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Letters: Rail projects will bring the UK closer together

Transport

Connecting up the HS2 dots

Old Oak Common: Interchange means many will not need to travel all the way to Euston

Old Oak Common: Interchange means many will not need to travel all the way to Euston

In answer to some of the issues raised about High Speed 2 (HS2) in letters (NCE 3 October), one respondent questions Euston as the London terminal as opposed to St Pancras, where Eurostar trains terminate.

Under the proposals, there will be a new interchange station at Old Oak Common and HS2 Ltd is investigating whether high speed trains from the North could connect into trains running to the Continent so there would be no need to use Euston (or St Pancras) for many journeys.

Scotland is far from forgotten in the HS2 proposals. Scottish passengers would benefit from significant journey time savings when both Phase 1 and Phase 2 open, and if present plans by the Scottish government for a high capacity line from Edinburgh and Glasgow to Carlisle come to fruition, it is likely that the gap in the North West would, in time, be closed.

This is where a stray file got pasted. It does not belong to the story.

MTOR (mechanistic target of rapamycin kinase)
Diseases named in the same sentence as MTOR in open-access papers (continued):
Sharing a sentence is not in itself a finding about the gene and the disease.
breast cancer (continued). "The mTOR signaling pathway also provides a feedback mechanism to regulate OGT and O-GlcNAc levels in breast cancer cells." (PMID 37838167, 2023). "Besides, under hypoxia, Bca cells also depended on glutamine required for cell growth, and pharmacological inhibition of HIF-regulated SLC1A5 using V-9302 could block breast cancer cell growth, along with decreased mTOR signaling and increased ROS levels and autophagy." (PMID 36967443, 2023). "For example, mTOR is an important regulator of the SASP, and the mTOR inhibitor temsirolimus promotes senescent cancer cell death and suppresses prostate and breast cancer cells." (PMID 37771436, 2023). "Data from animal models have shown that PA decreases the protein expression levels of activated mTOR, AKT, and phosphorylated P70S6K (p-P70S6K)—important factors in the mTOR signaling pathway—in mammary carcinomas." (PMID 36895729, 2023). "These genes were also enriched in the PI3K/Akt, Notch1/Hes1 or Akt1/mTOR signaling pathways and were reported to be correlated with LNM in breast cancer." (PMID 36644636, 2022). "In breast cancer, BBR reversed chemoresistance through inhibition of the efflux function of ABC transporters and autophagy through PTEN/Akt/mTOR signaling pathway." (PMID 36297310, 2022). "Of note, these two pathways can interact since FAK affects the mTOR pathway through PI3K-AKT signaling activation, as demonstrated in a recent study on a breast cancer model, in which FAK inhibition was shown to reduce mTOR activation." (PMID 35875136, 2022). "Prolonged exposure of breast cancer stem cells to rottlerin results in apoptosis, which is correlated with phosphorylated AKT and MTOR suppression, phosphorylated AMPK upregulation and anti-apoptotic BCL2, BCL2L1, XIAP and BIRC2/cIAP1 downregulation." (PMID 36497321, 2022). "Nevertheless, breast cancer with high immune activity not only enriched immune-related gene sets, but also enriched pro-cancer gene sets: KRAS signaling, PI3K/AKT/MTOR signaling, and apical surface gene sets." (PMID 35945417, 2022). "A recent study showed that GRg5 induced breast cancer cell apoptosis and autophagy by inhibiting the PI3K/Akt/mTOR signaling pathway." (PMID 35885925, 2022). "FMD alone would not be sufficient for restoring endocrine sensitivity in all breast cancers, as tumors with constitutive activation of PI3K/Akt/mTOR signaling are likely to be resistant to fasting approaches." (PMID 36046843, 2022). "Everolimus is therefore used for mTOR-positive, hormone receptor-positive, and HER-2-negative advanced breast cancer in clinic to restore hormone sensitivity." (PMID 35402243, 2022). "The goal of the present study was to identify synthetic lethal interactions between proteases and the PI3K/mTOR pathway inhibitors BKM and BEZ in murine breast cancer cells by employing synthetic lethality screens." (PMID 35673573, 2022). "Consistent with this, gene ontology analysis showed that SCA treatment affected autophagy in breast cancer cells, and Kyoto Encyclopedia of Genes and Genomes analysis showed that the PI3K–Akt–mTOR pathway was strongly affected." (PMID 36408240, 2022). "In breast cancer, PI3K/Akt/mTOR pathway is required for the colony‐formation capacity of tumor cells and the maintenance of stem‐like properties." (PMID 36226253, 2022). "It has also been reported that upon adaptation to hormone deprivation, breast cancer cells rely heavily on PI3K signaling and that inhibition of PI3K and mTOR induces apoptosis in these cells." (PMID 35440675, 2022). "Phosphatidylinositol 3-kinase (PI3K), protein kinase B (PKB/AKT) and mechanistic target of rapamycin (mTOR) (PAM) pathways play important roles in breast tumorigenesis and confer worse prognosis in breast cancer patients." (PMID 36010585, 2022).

However, just as the motorway network took several decades to complete, a UK high capacity rail network would also need to be built in stages as resources and finances permit.

HS2 would bring fewer benefits to Wales and the South West, but let us not forget that these areas will benefit from the massive £5bn upgrade to the Great Western Main Line already underway.

Over the next five years this will see track improvements, electrification and new trains, leading to increased capacity and significant journey time savings. These areas are certainly getting their share of rail investment.